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Rafael Squillantini, Brielle Ringle and Julie Cavallario

Lichtenberg et al. 12 Study Title The Diagnostic Accuracy of the Lever Sign for Detecting Anterior Cruciate Ligament Injury Accuracy of the Lever Sign Test in the Diagnosis of Anterior Cruciate Ligament Injuries Does the Lever Sign Test Have Added Value for Diagnosing Anterior Cruciate Ligament Ruptures

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Liam Anderson, Graeme L. Close, Matt Konopinski, David Rydings, Jordan Milsom, Catherine Hambly, John Roger Speakman, Barry Drust and James P. Morton

Maintaining muscle mass and function during rehabilitation from anterior cruciate ligament injury is complicated by the challenge of accurately prescribing daily energy intakes aligned to energy expenditure. Accordingly, we present a 38-week case study characterizing whole body and regional rates of muscle atrophy and hypertrophy (as inferred by assessments of fat-free mass from dual-energy X-ray absorptiometry) in a professional male soccer player from the English Premier League. In addition, in Week 6, we also quantified energy intake (via the remote food photographic method) and energy expenditure using the doubly labeled water method. Mean daily energy intake (CHO: 1.9–3.2, protein: 1.7–3.3, and fat: 1.4–2.7 g/kg) and energy expenditure were 2,765 ± 474 and 3,178 kcal/day, respectively. In accordance with an apparent energy deficit, total body mass decreased by 1.9 kg during Weeks 1–6 where fat-free mass loss in the injured and noninjured limb was 0.9 and 0.6 kg, respectively, yet, trunk fat-free mass increased by 0.7 kg. In Weeks 7–28, the athlete was advised to increase daily CHO intake (4–6 g/kg) to facilitate an increased daily energy intake. Throughout this period, total body mass increased by 3.6 kg (attributable to a 2.9 and 0.7 kg increase in fat free and fat mass, respectively). Our data suggest it may be advantageous to avoid excessive reductions in energy intake during the initial 6–8 weeks post anterior cruciate ligament surgery so as to limit muscle atrophy.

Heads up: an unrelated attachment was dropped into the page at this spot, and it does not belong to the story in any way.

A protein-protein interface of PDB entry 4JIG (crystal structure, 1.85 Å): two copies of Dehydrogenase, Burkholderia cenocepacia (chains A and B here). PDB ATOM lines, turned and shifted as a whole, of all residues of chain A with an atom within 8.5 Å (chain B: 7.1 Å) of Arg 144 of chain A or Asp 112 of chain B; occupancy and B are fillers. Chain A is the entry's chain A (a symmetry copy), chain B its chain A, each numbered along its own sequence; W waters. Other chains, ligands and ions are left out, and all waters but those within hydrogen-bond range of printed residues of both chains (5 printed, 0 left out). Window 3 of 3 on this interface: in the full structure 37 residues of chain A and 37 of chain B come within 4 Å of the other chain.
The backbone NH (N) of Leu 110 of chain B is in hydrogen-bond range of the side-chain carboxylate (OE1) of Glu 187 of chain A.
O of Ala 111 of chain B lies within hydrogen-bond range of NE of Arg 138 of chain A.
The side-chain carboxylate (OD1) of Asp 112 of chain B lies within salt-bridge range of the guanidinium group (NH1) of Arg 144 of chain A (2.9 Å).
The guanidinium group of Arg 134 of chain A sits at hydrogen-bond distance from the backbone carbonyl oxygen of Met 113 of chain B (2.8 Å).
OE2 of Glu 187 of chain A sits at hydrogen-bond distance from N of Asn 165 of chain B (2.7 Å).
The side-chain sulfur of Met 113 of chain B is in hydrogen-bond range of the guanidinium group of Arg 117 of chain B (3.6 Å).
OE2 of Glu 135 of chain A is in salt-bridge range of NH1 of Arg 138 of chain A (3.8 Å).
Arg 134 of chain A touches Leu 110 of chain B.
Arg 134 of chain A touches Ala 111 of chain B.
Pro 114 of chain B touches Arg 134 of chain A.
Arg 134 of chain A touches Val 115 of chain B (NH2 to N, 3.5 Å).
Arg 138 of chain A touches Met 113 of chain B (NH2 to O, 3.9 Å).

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Sandra J. Shultz and Randy J. Schmitz

athletic population with and without anterior cruciate ligament injury . American Journal of Sports Medicine, 46 ( 7 ), 1606 – 1616 . PubMed ID: 29733680 doi:10.1177/0363546518768753 10.1177/0363546518768753 Ardern , C.L. , Taylor , N.F. , Feller , J.A. , & Webster , K.E. ( 2014 ). Fifty

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Larry D. Field and Felix H. “Buddy” Savoie III

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Maria Angelika Peer and Nigel Gleeson

neuromuscular control and increase functional joint stability are therefore a critical component in conditioning and rehabilitation programs designed to assist in injury prevention. 8 , 11 Noncontact mechanisms have consistently accounted for more than 70% of serious ligament injuries, 12 , 13 with the

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Jatin P. Ambegaonkar, Sandra J. Shultz, David H. Perrin and Mark R. Schulz

Edited by Mary Barnum

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Brian Powell, Wendy Hurd and Lynn Snyder-Mackler

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Gregory D. Myer, Kevin R. Ford and Timothy E. Hewett

Edited by Tricia J. Hubbard